Because you'll want to measure the infant's best performance, checking milestones is best achieved at the end of the interview, just before the examination. This "fun and games" interlude also enhances cooperation during the examination. Experienced clinicians can weave the developmental examination into the other parts of the examination. The graph at the bottom of p. 628 shows some key physical/motor, cognitive/language, and social/emotional milestones during the first year of life. The standard for measuring developmental milestones throughout infancy and childhood is the Denver Developmental Screening Test (DDST). The DDST is designed to detect developmental delays in personal-social, fine motor-adaptive, language, and gross motor dimensions from birth through 6 years of age.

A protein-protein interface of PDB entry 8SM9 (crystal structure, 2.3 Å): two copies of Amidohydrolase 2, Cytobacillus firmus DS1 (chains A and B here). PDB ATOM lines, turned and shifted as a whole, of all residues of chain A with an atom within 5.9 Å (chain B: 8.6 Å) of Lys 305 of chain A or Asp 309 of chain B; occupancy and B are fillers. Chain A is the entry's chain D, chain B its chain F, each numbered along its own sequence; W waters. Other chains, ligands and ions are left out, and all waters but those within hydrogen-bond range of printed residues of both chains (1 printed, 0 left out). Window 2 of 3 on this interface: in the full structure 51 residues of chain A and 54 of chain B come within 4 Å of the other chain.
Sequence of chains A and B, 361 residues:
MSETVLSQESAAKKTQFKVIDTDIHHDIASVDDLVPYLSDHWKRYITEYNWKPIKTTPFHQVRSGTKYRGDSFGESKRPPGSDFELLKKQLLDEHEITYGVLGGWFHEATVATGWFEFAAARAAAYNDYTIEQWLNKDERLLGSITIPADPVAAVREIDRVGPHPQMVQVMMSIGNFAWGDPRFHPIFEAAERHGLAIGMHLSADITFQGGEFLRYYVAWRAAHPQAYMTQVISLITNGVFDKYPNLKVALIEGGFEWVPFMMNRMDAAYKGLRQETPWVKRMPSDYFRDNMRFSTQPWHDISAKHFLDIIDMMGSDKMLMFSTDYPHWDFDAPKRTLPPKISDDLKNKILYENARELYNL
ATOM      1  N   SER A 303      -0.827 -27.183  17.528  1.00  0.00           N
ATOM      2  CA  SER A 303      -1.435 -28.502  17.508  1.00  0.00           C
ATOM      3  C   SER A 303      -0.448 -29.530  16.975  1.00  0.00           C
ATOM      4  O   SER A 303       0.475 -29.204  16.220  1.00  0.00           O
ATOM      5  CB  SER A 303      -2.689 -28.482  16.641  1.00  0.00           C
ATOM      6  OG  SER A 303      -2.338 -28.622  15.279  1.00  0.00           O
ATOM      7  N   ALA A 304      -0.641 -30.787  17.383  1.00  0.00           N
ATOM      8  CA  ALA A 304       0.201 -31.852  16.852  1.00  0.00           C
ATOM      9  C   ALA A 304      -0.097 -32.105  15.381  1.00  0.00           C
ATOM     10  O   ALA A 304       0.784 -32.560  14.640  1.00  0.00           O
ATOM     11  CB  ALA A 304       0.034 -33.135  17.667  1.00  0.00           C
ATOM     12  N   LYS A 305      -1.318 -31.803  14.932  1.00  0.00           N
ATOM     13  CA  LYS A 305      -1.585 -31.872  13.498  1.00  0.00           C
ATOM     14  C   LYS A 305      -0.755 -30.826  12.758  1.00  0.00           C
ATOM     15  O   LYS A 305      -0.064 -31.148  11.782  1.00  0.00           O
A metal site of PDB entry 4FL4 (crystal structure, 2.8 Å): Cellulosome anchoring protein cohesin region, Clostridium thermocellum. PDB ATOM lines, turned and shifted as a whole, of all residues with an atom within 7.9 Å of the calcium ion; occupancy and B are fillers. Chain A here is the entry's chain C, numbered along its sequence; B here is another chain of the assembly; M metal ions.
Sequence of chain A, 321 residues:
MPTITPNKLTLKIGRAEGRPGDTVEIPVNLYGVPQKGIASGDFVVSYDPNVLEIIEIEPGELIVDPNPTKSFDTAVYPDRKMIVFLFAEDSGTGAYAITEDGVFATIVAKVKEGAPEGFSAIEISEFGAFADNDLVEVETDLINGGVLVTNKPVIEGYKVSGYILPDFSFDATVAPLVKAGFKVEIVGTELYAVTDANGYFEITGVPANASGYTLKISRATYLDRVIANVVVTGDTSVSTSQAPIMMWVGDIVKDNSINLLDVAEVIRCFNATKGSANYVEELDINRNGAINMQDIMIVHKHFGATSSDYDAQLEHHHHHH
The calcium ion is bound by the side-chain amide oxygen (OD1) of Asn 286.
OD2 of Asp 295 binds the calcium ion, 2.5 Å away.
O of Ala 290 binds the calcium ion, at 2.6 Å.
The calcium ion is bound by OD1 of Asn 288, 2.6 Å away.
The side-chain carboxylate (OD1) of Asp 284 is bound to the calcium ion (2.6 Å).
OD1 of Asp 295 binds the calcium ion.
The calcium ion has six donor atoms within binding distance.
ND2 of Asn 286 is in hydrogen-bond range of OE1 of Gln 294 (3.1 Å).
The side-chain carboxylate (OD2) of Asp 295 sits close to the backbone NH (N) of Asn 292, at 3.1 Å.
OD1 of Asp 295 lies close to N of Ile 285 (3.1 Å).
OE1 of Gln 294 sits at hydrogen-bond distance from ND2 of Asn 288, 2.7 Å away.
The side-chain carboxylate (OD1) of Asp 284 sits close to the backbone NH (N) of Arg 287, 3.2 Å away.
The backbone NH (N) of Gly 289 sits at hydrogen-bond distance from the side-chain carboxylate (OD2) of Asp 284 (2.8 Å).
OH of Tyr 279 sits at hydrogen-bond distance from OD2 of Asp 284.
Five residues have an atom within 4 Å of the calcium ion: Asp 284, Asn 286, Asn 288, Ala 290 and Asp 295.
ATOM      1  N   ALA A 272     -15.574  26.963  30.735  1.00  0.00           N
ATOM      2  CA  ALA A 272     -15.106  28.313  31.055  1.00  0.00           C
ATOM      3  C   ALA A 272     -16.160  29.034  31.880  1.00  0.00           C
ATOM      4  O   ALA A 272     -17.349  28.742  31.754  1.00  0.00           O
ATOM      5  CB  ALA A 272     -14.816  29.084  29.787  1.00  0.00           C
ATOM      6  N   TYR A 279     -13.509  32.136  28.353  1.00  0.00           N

The DDST form is shown on p. 738 in Table 17-2 and includes instructions for recording specific observations. Each test item is represented on the form under the age by a bar, which indicates when 25%, 50%, 75%, and 90% of children attain the milestones depicted. It must be emphasized that the DDST is only a measure of developmental attainment in the categories indicated and not a measure of intelligence.
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